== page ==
Published: 10:54 am Wed, January 23, 2013
By Harvey A. Silverglate
Some lawyers are joking when they refer to the Moakley Courthouse as “the House of Pain.” I’m not.
The ill-considered prosecution leading to the suicide of computer prodigy Aaron Swartz is the most recent in a long line of abusive prosecutions coming out of the U.S. Attorney’s Office in Boston, representing a disastrous culture shift. It sadly reflects what’s happened to the federal criminal courts, not only in Massachusetts but across the country.
It’s difficult for lawyers to step back and view the larger picture of the unflattering system from which we derive our status and our living. But we have an ethical obligation to criticize the legal system when warranted.
Who else, after all, knows as much about where the proverbial bodies are buried and is in as good a position to tell truth to power as members of the independent bar?
Yet the palpable injustices flowing regularly out of the federal criminal courts have by and large escaped the critical scrutiny of the lawyers who are in the best position to say something. And judges tend not to recognize what to outsiders are serious flaws, because the system touts itself as the best and fairest in the world.
Since the mid-1980s, a proliferation of vague and overlapping federal criminal statutes has given federal prosecutors the ability to indict, and convict, virtually anyone unfortunate enough to come within their sights. And sentencing guidelines confer yet additional power on prosecutors, who have the discretion to pick and choose from statutes covering the same behavior.
This dangerous state of affairs has resulted in countless miscarriages of justice, many of which aren’t recognized as such until long after unfairly incarcerated defendants have served “boxcar-length” sentences.
Aaron Swartz was a victim of this system run amok. He was indicted under the Computer Fraud and Abuse Act, a notoriously broad statute enacted by Congress seemingly to criminalize any use of a computer to do something that could be deemed bad.
As Harvard Law School Internet scholar Lawrence Lessig has written for The Atlantic: “For 25 years, the CFAA has given federal prosecutors almost unbridled discretion to bully practically anyone using a computer network in ways the government doesn’t like.”
Swartz believed that information on the Internet should be free to the extent possible. He entered the site operated by JSTOR, a repository of millions of pages of academic articles available for sale, and downloaded a huge cache. He did not sell any, and while it remains unclear exactly how or even if he intended to make his “information-should-be-free” point, no one who knew Swartz, not even the government, thought he was in it to make money.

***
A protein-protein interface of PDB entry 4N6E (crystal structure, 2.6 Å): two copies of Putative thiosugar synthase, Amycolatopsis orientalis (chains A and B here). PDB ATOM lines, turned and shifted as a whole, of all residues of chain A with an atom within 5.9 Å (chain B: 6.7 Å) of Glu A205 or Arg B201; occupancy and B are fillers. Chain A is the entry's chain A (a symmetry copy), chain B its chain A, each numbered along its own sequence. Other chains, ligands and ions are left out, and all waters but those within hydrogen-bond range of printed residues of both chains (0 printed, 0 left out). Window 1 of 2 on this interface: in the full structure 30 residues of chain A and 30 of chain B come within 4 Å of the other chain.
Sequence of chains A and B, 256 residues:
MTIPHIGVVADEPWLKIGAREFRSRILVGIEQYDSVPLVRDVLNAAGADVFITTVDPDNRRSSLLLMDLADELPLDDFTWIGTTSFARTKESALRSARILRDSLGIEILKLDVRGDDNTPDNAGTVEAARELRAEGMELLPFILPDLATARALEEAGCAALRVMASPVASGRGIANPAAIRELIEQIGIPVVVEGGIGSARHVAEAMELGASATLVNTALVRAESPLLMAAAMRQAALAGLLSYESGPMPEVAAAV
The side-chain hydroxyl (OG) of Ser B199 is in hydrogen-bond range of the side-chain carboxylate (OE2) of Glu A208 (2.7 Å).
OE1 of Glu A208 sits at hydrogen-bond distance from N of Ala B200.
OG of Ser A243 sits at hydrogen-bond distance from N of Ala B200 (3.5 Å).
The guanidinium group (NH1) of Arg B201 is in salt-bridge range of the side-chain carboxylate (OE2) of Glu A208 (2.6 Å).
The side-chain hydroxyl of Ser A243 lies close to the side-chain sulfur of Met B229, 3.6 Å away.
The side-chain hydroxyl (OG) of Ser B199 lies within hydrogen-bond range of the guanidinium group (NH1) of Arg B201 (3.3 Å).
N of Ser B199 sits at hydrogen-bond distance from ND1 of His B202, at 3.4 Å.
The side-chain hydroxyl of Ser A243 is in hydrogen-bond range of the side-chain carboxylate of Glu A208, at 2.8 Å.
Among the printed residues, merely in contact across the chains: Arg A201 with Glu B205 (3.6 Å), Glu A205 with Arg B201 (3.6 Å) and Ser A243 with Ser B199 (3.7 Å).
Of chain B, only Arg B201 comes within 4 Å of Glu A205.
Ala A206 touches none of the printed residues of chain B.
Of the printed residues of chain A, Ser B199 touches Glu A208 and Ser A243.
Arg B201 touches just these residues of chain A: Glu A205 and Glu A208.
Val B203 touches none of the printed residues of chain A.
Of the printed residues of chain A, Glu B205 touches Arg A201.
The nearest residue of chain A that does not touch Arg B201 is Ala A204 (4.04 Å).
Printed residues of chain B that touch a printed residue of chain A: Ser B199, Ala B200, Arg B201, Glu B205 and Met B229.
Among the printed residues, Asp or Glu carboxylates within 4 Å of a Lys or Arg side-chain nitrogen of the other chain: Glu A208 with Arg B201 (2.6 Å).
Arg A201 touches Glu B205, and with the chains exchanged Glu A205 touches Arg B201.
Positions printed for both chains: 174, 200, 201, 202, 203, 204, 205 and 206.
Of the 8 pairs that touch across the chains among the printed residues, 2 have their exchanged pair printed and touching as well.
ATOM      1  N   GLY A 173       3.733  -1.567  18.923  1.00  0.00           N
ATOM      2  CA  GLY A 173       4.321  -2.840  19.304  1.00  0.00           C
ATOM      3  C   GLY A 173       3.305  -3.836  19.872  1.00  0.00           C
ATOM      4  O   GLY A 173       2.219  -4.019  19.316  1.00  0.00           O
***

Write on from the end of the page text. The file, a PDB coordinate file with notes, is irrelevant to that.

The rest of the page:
Therefore, JSTOR insisted that criminal charges not be brought.
U.S. Attorney Carmen Ortiz obscured that point when announcing the indictment: “Stealing is stealing, whether you use a computer command or a crowbar, whether you take documents, data or dollars,” she said, failing to recognize the most basic fact: that Swartz neither deprived the owners of the articles of their property nor made a penny from his caper.
(Ironically, shortly before Swartz’s suicide, JSTOR recognized the intellectual and moral force of the prodigy’s point of view, and it announced that thenceforth it would provide a portion of its articles free of charge as a public service. The organization’s very existence, after all, depends heavily on public funding. Swartz had made his point, but he paid a heavy price, because Ortiz’s office could not discern the difference between Swartz’s victimless actions and the use of a crowbar to steal for profit.)
Swartz was unwilling to plead guilty. He did not view himself as a felon. Indeed, many experts on the CFAA have powerfully argued that he did not violate any reasonable interpretation of the statute, and defense counsel had a highly respected electronics expert prepared to testify why that was so.
But the government kept bludgeoning Swartz by threatening him with dire consequences in the absence of a plea. Hence, while the original indictment contained four counts with a maximum sentence of 35 years, a superseding indictment brought just four months before his suicide upped the ante to 13 counts.
Of course, the government, which told Swartz’s lawyers that prosecutors would recommend seven to eight years in the event of a conviction after trial, announced its willingness to recommend “only” six months if he would plead. With such a deal, the government would avoid the possibility of an embarrassing loss.
But trial was risky for Swartz, as well as expensive. (Swartz’s partner, Taren Stinebrickner-Kauffman, reported that he was very concerned that the trial would bankrupt his family.)
While it is impossible to know the reasons for Swartz’s suicide, one would have to be naïve or dishonest to fail to recognize the role played by the pressures ratcheted up by Ortiz’s office...
Read more on the Mass Lawyers Weekly website